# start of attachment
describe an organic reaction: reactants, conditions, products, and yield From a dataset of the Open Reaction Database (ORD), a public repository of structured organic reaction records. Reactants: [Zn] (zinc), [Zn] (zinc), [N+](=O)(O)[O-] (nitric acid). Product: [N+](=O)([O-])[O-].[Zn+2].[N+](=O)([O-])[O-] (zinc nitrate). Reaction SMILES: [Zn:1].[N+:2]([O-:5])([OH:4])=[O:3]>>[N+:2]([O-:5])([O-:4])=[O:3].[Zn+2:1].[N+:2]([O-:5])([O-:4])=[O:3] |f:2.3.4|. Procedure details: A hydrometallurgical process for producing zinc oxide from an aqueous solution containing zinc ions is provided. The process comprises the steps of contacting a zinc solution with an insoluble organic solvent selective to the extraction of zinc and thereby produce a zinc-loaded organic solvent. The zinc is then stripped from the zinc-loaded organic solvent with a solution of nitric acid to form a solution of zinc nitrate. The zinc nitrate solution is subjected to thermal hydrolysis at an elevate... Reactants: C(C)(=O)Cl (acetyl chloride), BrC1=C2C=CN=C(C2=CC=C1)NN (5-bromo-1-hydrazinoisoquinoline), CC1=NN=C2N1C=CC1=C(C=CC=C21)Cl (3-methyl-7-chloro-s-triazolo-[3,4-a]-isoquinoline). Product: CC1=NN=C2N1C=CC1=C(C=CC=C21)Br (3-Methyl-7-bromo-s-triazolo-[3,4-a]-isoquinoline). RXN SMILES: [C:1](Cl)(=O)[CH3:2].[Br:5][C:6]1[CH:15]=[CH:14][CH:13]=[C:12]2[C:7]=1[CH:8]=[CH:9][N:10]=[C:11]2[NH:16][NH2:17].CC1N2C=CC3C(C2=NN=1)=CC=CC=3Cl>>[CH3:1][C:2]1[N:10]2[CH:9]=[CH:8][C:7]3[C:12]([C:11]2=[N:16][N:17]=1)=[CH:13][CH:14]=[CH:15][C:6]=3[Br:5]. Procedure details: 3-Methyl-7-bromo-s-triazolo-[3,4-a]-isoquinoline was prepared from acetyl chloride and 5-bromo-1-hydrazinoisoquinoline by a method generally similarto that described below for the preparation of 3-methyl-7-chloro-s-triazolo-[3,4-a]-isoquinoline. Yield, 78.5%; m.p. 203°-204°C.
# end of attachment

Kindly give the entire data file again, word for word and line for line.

describe an organic reaction: reactants, conditions, products, and yield From a dataset of the Open Reaction Database (ORD), a public repository of structured organic reaction records. Reactants: [Zn] (zinc), [Zn] (zinc), [N+](=O)(O)[O-] (nitric acid). Product: [N+](=O)([O-])[O-].[Zn+2].[N+](=O)([O-])[O-] (zinc nitrate). Reaction SMILES: [Zn:1].[N+:2]([O-:5])([OH:4])=[O:3]>>[N+:2]([O-:5])([O-:4])=[O:3].[Zn+2:1].[N+:2]([O-:5])([O-:4])=[O:3] |f:2.3.4|. Procedure details: A hydrometallurgical process for producing zinc oxide from an aqueous solution containing zinc ions is provided. The process comprises the steps of contacting a zinc solution with an insoluble organic solvent selective to the extraction of zinc and thereby produce a zinc-loaded organic solvent. The zinc is then stripped from the zinc-loaded organic solvent with a solution of nitric acid to form a solution of zinc nitrate. The zinc nitrate solution is subjected to thermal hydrolysis at an elevate... Reactants: C(C)(=O)Cl (acetyl chloride), BrC1=C2C=CN=C(C2=CC=C1)NN (5-bromo-1-hydrazinoisoquinoline), CC1=NN=C2N1C=CC1=C(C=CC=C21)Cl (3-methyl-7-chloro-s-triazolo-[3,4-a]-isoquinoline). Product: CC1=NN=C2N1C=CC1=C(C=CC=C21)Br (3-Methyl-7-bromo-s-triazolo-[3,4-a]-isoquinoline). RXN SMILES: [C:1](Cl)(=O)[CH3:2].[Br:5][C:6]1[CH:15]=[CH:14][CH:13]=[C:12]2[C:7]=1[CH:8]=[CH:9][N:10]=[C:11]2[NH:16][NH2:17].CC1N2C=CC3C(C2=NN=1)=CC=CC=3Cl>>[CH3:1][C:2]1[N:10]2[CH:9]=[CH:8][C:7]3[C:12]([C:11]2=[N:16][N:17]=1)=[CH:13][CH:14]=[CH:15][C:6]=3[Br:5]. Procedure details: 3-Methyl-7-bromo-s-triazolo-[3,4-a]-isoquinoline was prepared from acetyl chloride and 5-bromo-1-hydrazinoisoquinoline by a method generally similarto that described below for the preparation of 3-methyl-7-chloro-s-triazolo-[3,4-a]-isoquinoline. Yield, 78.5%; m.p. 203°-204°C.